Please take a shower before you go swimming


Photo from huffingtonpost.it (source: Instagram).

What a shame, little Switzerland!

The embarrassing sign, written by the manager of an apartment hotel in Arosa, inviting the “Jewish” guests to take shower before and after the swimming pool, is travelling with the news all over the world! And it even provoked official complaints from Israel.
The word “Jewish”, the specification of which Jewish persons are meant (really all, no distinction: women, men, children!) and the threatening order really sound discriminating, offensive, scary and racist.

It is too easy and late now, Ms Hotel Manager, to say that you carelessly didn’t choose the right words for your scary sign.
It would have been probably better just to say “sorry” to all the guests: Women, men, children… Jewish and not!

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Where the hell is my bus going?

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Last Tuesday, as usual, I took the bus 354 to go to work: just 7 minutes and 4 stops from home to the office.
So, why this post? Just to tell you about my morning bus ride to the office? It is not necessarily so amazing, isn’t it?

OK, let’s make it a little more exciting.
After the third stop, in Tiefenwaag, the bus should turn right and drive a 80 km/h road up to my office stop: Murzlen.

Guess what! The woman driver, after Tiefenwaag, turned left instead! And she was driving towards another totally unexpected direction.
I immediately thought: am I in some kind of movie like “Speed” or “The taking of Pelham 1 2 3”?
Of course in Switzerland not! I stood up and on the unstable catwalk of the bus floor, I run to the driver and asked her what was going on.
She just candidly replied: “Sorry, I was used to take this way, because normally I drive this route with another bus line! I will U-turn at the next roundabout and go back”.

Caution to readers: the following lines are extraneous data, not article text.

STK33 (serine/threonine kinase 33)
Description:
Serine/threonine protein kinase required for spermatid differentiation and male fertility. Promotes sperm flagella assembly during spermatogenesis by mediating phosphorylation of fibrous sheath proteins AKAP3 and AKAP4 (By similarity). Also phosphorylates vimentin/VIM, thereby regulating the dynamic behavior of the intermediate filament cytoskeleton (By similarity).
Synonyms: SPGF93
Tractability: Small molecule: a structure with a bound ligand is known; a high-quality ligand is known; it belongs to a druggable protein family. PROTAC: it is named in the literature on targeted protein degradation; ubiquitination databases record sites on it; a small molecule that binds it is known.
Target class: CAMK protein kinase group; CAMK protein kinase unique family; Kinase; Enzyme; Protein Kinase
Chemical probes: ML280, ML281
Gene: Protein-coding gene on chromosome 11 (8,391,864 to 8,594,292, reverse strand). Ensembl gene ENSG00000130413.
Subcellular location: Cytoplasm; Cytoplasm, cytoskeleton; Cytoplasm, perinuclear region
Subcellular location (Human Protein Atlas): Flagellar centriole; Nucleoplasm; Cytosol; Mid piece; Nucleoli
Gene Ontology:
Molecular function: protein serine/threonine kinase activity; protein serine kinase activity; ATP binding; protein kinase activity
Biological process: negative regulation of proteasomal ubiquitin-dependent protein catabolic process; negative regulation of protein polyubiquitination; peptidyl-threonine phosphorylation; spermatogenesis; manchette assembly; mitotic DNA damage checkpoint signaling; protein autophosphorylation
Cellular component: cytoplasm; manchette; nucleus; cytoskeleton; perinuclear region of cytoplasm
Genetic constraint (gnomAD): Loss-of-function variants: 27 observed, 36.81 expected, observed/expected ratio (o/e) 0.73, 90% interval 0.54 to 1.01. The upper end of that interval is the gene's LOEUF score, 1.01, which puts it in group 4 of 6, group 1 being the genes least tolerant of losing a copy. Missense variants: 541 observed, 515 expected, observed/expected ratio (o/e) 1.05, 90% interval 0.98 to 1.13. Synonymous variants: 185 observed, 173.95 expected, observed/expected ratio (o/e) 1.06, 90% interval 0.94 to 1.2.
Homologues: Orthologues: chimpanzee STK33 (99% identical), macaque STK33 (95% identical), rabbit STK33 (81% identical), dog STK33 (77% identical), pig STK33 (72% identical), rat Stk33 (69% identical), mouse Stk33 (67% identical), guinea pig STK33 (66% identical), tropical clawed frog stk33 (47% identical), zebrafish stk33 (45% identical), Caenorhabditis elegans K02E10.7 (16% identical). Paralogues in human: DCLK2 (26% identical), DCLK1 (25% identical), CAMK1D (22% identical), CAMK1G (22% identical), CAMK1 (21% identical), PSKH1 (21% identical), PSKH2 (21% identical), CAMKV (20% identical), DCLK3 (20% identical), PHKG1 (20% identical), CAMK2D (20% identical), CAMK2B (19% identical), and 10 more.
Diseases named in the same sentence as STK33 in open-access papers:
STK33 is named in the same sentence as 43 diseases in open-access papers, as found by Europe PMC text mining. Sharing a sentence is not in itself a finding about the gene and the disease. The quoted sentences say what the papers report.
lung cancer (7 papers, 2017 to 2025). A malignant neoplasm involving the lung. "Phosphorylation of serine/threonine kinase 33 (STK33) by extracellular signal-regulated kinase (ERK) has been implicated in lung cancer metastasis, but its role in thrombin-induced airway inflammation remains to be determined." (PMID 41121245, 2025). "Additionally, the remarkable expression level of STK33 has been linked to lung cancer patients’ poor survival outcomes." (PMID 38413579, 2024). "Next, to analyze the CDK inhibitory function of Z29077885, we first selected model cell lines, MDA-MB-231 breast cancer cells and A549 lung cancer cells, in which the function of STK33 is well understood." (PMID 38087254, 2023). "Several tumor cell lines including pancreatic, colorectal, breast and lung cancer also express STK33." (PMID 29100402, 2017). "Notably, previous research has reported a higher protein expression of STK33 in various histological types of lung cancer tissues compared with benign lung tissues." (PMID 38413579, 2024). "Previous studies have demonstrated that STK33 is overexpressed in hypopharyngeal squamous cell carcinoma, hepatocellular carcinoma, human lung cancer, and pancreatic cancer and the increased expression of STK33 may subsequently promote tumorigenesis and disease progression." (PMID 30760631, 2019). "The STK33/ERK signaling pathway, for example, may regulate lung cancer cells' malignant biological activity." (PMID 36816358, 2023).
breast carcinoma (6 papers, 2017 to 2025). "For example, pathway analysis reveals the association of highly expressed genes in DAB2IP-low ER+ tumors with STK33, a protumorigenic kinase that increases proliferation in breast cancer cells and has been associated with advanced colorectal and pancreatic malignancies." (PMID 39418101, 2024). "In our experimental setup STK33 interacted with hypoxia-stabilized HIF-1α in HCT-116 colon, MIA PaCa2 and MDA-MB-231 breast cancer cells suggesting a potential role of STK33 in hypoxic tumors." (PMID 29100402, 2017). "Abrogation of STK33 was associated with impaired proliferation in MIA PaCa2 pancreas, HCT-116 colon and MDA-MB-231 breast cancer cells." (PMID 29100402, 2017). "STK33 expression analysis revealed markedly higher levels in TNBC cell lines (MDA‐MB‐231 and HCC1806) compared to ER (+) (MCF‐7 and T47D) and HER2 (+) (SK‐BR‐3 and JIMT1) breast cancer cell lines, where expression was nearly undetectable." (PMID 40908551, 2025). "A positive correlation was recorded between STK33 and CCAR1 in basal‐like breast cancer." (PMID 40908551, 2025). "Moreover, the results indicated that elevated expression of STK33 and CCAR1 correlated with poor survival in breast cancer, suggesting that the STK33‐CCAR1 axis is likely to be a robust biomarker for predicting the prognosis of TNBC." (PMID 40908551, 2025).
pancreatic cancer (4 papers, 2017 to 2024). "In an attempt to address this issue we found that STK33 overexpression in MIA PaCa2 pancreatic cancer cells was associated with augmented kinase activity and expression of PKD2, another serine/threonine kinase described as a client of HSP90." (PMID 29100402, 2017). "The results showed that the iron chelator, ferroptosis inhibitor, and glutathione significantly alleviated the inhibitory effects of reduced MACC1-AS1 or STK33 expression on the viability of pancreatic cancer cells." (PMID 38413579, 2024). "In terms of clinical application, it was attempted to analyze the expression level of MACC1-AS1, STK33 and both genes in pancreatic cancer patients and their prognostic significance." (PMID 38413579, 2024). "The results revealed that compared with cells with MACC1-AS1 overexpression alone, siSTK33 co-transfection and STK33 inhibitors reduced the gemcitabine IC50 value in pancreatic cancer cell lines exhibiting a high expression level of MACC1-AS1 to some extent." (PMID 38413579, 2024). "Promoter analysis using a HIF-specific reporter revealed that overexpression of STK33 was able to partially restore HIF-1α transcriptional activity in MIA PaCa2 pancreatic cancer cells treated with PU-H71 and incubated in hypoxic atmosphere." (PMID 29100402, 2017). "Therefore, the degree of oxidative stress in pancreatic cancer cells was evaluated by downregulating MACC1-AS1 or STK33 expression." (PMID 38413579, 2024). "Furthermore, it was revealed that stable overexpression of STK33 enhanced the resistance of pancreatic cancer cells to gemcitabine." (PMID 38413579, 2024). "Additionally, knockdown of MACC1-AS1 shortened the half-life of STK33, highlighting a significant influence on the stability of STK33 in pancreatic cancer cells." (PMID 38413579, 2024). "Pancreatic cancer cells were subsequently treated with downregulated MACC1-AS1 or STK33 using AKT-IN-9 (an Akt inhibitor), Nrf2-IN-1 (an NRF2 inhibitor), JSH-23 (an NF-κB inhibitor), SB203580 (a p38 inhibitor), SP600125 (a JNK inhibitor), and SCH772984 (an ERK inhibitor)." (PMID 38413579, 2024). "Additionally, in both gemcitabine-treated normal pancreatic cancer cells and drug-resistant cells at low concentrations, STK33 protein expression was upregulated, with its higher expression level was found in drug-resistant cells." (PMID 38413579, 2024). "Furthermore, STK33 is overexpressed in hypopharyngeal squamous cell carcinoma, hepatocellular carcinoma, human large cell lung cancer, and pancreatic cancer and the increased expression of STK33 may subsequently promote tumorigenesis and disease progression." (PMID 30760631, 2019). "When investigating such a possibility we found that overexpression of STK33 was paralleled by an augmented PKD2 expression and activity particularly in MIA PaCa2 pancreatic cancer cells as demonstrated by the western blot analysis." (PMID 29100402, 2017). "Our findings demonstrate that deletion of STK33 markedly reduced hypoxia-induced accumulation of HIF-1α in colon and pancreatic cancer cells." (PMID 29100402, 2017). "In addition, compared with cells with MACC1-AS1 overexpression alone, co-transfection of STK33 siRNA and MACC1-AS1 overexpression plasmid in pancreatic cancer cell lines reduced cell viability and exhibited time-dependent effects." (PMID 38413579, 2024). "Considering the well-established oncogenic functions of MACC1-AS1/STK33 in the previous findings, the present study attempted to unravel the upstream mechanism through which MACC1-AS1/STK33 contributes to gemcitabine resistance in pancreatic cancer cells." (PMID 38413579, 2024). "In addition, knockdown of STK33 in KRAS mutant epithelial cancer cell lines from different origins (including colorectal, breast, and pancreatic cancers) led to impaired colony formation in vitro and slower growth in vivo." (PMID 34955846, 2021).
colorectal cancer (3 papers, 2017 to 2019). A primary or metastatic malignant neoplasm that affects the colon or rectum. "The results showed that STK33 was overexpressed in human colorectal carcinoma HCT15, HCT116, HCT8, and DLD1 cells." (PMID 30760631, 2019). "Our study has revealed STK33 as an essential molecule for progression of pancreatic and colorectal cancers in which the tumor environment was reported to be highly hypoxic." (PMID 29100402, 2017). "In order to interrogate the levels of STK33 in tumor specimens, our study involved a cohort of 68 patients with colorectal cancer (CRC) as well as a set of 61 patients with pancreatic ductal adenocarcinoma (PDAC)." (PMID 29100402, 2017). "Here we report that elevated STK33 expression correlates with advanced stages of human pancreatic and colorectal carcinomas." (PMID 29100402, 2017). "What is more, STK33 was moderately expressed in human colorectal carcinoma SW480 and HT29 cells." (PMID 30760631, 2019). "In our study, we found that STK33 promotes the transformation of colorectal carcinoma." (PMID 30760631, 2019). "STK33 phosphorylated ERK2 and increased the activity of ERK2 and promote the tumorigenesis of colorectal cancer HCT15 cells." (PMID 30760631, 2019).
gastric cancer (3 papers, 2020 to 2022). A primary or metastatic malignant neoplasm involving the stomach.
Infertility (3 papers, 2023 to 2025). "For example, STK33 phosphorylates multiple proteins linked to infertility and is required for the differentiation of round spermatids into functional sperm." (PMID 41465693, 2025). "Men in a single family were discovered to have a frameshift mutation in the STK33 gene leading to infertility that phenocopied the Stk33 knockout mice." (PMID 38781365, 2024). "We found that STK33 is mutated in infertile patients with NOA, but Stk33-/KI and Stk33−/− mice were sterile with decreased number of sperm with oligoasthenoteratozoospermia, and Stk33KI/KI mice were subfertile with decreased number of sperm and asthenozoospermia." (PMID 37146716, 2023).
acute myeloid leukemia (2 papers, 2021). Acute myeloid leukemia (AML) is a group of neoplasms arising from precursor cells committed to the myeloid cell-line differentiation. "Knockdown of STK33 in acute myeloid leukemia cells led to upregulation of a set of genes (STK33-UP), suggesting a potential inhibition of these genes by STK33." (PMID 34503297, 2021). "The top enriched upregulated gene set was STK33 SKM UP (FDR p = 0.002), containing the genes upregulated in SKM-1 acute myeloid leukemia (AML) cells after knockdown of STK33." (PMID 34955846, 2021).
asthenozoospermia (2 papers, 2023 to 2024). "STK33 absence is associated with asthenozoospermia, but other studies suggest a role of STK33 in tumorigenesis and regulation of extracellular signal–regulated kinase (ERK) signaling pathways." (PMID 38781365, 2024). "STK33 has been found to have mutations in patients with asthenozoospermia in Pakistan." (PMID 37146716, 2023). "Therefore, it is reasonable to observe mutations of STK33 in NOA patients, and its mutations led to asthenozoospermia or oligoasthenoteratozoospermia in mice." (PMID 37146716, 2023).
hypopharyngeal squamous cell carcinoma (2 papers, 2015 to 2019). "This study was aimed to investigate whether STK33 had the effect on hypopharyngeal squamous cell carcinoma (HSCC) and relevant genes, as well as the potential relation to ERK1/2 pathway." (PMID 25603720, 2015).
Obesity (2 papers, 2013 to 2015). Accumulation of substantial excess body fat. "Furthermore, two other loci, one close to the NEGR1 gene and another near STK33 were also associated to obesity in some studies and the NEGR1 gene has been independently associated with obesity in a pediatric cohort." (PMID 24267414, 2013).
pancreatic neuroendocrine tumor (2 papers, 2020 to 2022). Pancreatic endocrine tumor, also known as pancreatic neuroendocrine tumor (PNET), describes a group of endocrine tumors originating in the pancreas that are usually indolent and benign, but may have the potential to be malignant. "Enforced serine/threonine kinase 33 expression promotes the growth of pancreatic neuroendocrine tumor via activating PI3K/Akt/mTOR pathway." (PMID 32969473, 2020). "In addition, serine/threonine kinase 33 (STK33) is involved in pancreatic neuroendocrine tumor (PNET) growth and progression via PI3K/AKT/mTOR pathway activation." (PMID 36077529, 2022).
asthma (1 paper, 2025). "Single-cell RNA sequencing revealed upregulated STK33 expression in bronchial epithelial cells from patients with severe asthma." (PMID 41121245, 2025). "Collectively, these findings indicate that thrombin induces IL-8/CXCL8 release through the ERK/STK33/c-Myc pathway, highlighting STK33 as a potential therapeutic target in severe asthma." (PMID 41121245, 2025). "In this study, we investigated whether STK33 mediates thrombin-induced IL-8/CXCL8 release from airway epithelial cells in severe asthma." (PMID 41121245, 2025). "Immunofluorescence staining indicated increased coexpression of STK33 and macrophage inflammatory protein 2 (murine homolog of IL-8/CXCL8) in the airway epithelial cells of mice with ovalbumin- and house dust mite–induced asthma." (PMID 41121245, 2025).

Then I could just astonishingly go back to my seat, waiting for the driver’s blow of fate to go back to my…office bus stop.
This Confederation is very strange: the only country where the bus schedules are precise like chemical formulas, but the drivers are sometimes reliable like… you choose what!

Of women and men

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My name is Andrea.
When I arrived in Switzerland 13 years ago, I did not think that my name could have sounded so “unique” (I will explain you why) in this country.

In my class in the primary school, at a certain point, we were even 6 “Andrea”: the name Andrea was very common for the boys born in the seventies. The teachers didn’t dare to use our first name, they just switched to the family name.
So, although I like my name, I always thought it’s quite a common, maybe too common male name.
When I arrived in Switzerland, I suddenly became a woman!

Not so extremely! No operation, no change of sex!
It’s just that in Switzerland, and actually all over the world (except Italy), Andrea is a female name!!
Here in Switzerland, and in the German speaking countries, I should be AndreaS, with a final “s”.
When I started working here, the day before my start they put a nice tag with my name on my desk. All the colleagues (especially the men!) were quite happy and excited that they would have met their new colleague: a nice pretty Italian girl!
You can imagine their disappointment when they learnt, meeting me for the first time, that in Italy Andrea is a very common name, a very common – male – name!

When I receive a letter or an e-mail in Switzerland, they’re always addressed to a Ms Andrea…
When I receive a phone call from unknown people, it seems that they always would like to talk to my wife, my daughter, my mom: the Andrea they are looking for.
“May I speak to Ms Andrea…please?”. I reply “Speaking”. Then normally some seconds of shock, embarrassment, silence, weird mumbling follow. Yes, the woman you were looking for has a quite low voice, sounds quite annoyed and finally it’s a man!

When after a phone call or a personal meeting, they send me a letter or an e-mail, they are still addressed to a Ms Andrea…It’s stronger than them! If it’s Andrea, it’s a woman, even if they should know that it’s actually a man!!

But sometimes, being exchanged for a woman, has some advantages: people (especially men) are normally nicer and sweeter than needed when they think they are writing to a woman. Or is it just my idea?

That’s why the most of the people, even if they know that I’m a man, who is called AndreA, probably not to fight against their common knowledge (Andrea = woman!) call me “unbedingt” (absolutely) AndreaS, with the S at the end, which all the respectful German names shall have!